Pain and Discomfort
Many people with Rubinstein-Taybi syndrome are not able to communicate that they are experiencing pain and discomfort. Consequently, they may find other ways to let you know that they are in pain.
There is some evidence that challenging behaviour, in particular self-injurious behaviour can occur in response to painful medical conditions and discomfort. However, this does not mean that other forms of challenging behaviour are not influenced by pain and discomfort. For any sudden outbursts of any form of challenging behaviour that appear ‘out of the blue’, pain and discomfort should be taken into consideration when trying to identify a cause. For information on how to identify pain in children with severe intellectual disability and/or communication difficulties please click here.
Examples of medical conditions which have been found to lead to self-injurious behaviour in children and adults who have intellectual disability include otitis media (middle ear infections), skin infections and irritation and gastro-intestinal reflux.
Self-injurious behaviour is sometimes directed towards specific areas of the body which might indicate that the person is experiencing pain in that area e.g. banging or rubbing around the ear in response to earache or banging around the jaw in response to toothache.
At other times, the self-injury may be directed towards another part of the body that does not appear to be related. For example, children have been observed to pull their own hair in response to chronic stomach pain. Signs of pain are not always obvious.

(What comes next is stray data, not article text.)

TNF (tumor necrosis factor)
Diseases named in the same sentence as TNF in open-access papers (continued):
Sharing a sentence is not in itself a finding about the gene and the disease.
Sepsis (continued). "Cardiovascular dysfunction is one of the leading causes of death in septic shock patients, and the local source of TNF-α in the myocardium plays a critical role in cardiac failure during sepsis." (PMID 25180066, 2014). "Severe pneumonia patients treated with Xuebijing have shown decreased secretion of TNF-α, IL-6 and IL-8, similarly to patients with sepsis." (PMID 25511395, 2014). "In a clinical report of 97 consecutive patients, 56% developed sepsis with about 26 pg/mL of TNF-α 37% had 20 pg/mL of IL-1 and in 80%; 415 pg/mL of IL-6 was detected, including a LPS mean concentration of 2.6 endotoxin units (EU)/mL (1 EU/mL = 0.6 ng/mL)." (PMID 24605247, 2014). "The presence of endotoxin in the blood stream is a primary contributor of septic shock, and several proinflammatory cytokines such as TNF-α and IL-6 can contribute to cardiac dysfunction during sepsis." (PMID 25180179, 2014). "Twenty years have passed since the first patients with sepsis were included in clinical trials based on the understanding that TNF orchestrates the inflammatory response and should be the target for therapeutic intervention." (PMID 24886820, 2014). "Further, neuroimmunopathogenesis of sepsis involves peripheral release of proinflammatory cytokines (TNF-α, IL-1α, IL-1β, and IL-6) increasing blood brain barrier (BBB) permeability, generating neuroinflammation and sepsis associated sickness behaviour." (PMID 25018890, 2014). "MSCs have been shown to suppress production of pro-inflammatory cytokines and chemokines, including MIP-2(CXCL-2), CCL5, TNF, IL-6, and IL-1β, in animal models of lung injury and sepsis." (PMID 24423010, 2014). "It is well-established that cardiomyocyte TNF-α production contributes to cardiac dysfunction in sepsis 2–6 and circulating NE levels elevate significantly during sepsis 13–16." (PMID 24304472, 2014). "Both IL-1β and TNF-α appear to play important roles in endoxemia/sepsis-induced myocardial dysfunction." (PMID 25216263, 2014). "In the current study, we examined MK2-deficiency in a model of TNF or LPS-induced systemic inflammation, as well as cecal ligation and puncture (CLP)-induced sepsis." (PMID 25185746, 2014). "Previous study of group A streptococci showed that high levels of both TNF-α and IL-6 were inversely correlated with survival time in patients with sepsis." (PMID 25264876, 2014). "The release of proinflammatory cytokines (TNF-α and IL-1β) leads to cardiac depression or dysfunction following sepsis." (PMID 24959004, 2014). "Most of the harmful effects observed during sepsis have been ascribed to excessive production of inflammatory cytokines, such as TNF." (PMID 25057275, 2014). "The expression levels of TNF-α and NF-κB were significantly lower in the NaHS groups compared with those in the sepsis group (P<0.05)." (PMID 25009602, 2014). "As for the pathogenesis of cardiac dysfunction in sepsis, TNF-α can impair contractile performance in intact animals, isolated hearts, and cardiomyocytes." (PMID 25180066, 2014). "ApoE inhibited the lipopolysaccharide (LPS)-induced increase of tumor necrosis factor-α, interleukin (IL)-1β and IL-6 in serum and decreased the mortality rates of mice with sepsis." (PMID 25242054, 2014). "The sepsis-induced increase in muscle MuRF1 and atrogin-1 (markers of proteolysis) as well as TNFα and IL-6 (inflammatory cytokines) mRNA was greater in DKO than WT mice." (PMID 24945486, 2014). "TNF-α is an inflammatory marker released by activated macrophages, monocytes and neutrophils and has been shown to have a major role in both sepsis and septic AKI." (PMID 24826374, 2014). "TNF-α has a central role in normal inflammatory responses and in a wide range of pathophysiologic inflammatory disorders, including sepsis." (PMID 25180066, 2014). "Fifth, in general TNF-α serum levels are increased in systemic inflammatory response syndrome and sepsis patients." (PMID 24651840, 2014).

The role of peripheral sensory neuropathy
There is some evidence that individuals who have Rubinstein-Taybi syndrome might have peripheral sensory neuropathy. This disorder can have two important effects that might be relevant to self-injury. First, pain may not be experienced in the ‘normal’ way. Painful stimuli may not be experienced as painful. Secondly, people may experience unusual sensations in their hands and arms. These sensations are described by some people as pins and needles (dysaesthesia) or a mild burning sensation. If this is the case, then individuals may respond to this sensation by scratching, picking or biting the area in which the tingling is occurring. When this happens in the absence of any pain, this behaviour may become more severe than it would if the person was able to identify the pain sensation.
Could self-injurious behaviour relieve pain and discomfort?
It seems odd that someone would engage in self-injurious behaviour if they were already experiencing pain elsewhere. Pain gate theory suggests that an acute pain (sharp and intense pain such as that caused by self-injurious behaviour) can block (or gate) the sensation of chronic pain (long lasting pain such as that caused by a painful medical condition). Pain gate theory applies not only to individuals who have an intellectual disability but to everyone. Have you ever banged your head and rubbed it better? This is an example of how you are able to block one type of sensation (pain) by creating another.